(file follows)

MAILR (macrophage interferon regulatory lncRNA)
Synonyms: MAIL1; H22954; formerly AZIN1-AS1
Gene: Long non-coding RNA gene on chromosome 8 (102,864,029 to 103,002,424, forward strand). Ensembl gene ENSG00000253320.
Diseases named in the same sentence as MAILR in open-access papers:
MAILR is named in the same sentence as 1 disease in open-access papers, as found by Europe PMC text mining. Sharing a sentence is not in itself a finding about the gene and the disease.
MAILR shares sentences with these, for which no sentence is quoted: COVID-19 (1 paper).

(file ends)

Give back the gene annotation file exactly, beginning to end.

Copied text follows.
MAILR (macrophage interferon regulatory lncRNA)
Synonyms: MAIL1; H22954; formerly AZIN1-AS1
Gene: Long non-coding RNA gene on chromosome 8 (102,864,029 to 103,002,424, forward strand). Ensembl gene ENSG00000253320.
Diseases named in the same sentence as MAILR in open-access papers:
MAILR is named in the same sentence as 1 disease in open-access papers, as found by Europe PMC text mining. Sharing a sentence is not in itself a finding about the gene and the disease.
MAILR shares sentences with these, for which no sentence is quoted: COVID-19 (1 paper).